One of the world’s leading child psychologists shatters the myth of “good parenting”
Caring deeply about our children is part of what makes us human. Yet the thing we call “parenting” is a surprisingly new invention. In the past thirty years, the concept of parenting and the multi-billion dollar industry surrounding it have transformed child care into obsessive, controlling, and goal-oriented labor intended to create a particular kind of child and therefore a particular kind of adult.
In The Gardener and the Carpenter, the pioneering developmental psychologist and philosopher Alison Gopnik argues that the familiar twenty-first-century picture of parents and children is profoundly wrong–it’s not just based on bad science, it’s bad for kids and parents, too.
Drawing on the study of human evolution and her own cutting-edge scientific research into how children learn, Gopnik shows that although caring for children is profoundly important, it is not a matter of shaping them to turn out a particular way.
Children are designed to be messy and unpredictable, playful and imaginative, and to be very different both from their parents and from each other. The variability and flexibility of childhood lets them innovate, create, and survive in an unpredictable world. “Parenting” won’t make children learn—but caring parents let children learn by creating a secure, loving environment.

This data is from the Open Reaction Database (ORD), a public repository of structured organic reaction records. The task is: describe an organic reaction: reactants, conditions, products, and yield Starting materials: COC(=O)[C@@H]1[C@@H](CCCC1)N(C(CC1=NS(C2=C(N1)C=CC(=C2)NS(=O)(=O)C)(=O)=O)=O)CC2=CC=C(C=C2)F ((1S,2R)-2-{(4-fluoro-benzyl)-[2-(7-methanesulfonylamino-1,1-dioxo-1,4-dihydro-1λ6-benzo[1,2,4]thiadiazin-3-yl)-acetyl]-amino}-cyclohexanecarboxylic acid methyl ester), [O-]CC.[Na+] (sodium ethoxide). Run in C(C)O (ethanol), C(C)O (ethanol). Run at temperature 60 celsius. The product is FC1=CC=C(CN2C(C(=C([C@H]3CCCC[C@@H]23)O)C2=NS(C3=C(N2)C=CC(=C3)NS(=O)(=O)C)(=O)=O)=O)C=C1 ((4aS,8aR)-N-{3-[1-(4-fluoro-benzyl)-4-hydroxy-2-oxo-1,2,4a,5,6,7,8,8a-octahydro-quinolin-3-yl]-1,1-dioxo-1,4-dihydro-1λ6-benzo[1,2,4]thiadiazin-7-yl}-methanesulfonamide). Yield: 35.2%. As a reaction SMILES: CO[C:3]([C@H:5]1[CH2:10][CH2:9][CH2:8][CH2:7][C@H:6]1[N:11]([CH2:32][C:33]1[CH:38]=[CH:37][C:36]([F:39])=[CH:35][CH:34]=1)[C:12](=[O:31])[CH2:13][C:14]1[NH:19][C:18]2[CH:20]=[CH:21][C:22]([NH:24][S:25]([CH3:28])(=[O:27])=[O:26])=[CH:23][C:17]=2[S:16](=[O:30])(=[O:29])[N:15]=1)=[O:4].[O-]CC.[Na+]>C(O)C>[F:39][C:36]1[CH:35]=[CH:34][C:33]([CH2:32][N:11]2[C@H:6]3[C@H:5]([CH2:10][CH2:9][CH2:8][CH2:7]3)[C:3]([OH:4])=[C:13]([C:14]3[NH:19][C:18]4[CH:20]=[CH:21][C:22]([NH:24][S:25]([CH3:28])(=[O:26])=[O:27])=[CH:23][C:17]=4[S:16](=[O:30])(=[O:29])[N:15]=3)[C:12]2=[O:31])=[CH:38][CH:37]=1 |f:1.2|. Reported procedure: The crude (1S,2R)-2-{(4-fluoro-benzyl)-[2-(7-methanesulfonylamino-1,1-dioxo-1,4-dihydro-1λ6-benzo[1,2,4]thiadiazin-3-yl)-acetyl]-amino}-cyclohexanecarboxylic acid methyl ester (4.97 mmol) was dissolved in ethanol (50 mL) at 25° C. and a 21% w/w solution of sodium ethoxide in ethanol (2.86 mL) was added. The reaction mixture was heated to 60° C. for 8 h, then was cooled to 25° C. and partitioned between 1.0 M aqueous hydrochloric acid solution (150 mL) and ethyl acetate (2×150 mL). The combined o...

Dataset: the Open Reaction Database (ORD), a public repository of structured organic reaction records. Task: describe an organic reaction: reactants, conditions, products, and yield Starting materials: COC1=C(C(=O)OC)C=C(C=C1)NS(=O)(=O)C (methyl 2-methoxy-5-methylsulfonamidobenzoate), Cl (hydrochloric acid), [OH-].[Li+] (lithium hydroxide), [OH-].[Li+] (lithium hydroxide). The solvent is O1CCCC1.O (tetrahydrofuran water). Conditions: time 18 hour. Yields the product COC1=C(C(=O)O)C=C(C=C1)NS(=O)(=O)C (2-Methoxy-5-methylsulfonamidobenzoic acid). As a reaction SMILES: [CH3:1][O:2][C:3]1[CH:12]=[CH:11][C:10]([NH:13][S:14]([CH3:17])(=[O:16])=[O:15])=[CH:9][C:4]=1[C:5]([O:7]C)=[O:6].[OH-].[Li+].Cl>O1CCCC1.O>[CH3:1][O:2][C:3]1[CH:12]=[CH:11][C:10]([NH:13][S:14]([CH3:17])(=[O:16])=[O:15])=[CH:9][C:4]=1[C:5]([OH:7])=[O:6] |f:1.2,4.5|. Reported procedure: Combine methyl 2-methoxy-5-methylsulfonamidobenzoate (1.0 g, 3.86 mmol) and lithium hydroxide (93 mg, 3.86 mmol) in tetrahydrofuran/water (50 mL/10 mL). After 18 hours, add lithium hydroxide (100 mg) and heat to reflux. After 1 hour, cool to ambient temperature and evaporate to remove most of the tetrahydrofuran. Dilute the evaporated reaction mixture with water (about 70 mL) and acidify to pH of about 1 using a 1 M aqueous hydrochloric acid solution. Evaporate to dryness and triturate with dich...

About the Author – Alison Gopnik
Alison Gopnik is a professor of psychology and affiliate professor of philosophy at the University of California at Berkeley. She received her BA from McGill University and her PhD. from Oxford University. Her honors include a Natural Sciences and Engineering Research Council of Canada University Research Fellowship, an Osher Visiting Scientist Fellowship at the Exploratorium, a Center for the Advanced Studies in the Behavioral Sciences Fellowship, and a Moore Fellowship at the California Institute of Technology, and a fellow of the Association for Psychological Science.
Professor Gopnik, is an internationally recognized leader in the study of children’s learning and development and was the first to argue that children’s minds could help us understand deep philosophical questions. She was one of the founders of the study of “theory of mind”, illuminating how children come to understand the minds of others, and she formulated the “theory theory”, the idea that children learn in the same way that scientists do.